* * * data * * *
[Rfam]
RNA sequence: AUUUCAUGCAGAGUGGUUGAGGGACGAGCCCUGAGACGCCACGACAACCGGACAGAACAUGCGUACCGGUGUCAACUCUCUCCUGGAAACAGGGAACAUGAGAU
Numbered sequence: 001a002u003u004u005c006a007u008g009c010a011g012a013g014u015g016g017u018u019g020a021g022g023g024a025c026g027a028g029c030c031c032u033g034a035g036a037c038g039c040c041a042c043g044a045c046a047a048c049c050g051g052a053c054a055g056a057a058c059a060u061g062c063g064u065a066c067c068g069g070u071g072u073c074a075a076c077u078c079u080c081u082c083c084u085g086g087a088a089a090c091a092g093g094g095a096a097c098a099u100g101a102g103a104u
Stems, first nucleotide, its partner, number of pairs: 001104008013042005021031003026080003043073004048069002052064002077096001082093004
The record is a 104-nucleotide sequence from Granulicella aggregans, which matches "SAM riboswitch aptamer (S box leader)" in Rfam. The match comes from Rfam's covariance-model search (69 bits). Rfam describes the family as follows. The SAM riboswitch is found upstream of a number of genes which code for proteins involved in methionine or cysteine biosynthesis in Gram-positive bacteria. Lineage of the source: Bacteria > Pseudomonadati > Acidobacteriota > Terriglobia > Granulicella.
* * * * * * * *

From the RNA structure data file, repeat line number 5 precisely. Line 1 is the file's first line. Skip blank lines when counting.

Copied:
The record is a 104-nucleotide sequence from Granulicella aggregans, which matches "SAM riboswitch aptamer (S box leader)" in Rfam. The match comes from Rfam's covariance-model search (69 bits). Rfam describes the family as follows. The SAM riboswitch is found upstream of a number of genes which code for proteins involved in methionine or cysteine biosynthesis in Gram-positive bacteria. Lineage of the source: Bacteria > Pseudomonadati > Acidobacteriota > Terriglobia > Granulicella.